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Discussion and questions related to the course Motorsport Wheel Alignment Fundamentals
Is it just the track control arms that need shimming up to get the correct roll centre on most cars?
Roll center is an endless void of more and more complex definitions.
Luckly, its often easy to change. Some form of spacer between the knuckle and lower control arms ball joint is what I most commonly see. Raising the ball joint also changes it but would most likely be for lifted vehicles, and probably much more difficult to accomplish. You can change the inner pivot mounting point up or down, or the same for the upper control arm(top hat for McPhearson).
Getting the correct roll center is significantly harder. If you're keeping things fairly simple and just lowering the vehicle, raise the roll center towards its original location, and it shouldn't cause any major issues. In a moderately incorrect sense, roll center could be thought of as a sway bar, raise the roll center for a thicker sway bar, lower it for a smaller one if you want to use it as a tuning tool.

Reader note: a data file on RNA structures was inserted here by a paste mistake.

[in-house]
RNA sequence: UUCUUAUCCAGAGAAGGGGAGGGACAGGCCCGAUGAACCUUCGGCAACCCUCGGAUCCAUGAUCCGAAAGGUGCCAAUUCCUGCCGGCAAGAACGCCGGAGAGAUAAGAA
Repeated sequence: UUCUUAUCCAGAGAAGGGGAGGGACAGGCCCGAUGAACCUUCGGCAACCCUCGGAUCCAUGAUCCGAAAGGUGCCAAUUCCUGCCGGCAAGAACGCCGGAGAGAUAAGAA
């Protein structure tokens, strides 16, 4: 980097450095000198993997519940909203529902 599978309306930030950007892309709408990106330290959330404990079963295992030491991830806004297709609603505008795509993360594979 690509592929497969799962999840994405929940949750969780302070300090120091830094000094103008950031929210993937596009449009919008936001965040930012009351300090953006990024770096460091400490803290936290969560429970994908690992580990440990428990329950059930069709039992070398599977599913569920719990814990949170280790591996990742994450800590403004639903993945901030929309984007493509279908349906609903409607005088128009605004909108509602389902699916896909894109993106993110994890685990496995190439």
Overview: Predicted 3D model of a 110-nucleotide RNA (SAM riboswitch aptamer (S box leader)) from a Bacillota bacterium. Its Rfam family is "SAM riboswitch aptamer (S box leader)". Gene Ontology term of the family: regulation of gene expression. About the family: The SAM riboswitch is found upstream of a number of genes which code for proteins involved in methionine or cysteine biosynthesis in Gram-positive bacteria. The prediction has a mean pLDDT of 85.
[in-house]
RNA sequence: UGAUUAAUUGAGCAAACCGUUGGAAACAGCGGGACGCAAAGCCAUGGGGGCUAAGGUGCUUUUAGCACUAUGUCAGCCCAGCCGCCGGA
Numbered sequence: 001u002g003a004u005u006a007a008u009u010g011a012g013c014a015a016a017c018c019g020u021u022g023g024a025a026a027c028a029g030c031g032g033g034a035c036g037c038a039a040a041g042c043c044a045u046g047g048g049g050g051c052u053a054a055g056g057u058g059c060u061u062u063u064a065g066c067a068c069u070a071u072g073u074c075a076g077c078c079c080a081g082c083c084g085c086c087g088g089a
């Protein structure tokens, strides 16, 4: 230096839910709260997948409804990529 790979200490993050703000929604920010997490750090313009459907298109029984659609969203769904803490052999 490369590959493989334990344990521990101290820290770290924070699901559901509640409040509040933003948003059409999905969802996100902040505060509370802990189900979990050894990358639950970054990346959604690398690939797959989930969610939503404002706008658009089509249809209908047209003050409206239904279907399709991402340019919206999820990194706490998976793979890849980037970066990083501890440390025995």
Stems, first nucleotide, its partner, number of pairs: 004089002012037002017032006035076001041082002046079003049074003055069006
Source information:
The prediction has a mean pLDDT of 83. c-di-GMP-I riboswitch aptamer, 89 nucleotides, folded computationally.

Roll center, or instant center(what you use to find your roll center) is directly linked to camber change as the wheel travels. You'll likely need to change your alignment to account for the more aggressive camber curve(if raising the roll center for a lowered car)
Sorry for all the vagueness, every cars different and might prove the exception. I can give you a more complicated definition if needed.
As Robbie said, it is a rather complex subject.
Assuming you mean a strut type suspension, raising the inner pivot point and/or lowering the strut location point to get the same angle as the original 'should' work, but moving the inner may require the bump steer to be corrected - might need it anyway, though!
I'd suggest picking up a good book on suspension design and modification and reading it carefully - it will be well worth the cast of purchase!
Thanks guys i will look into it, and yes for a Mcphearson strut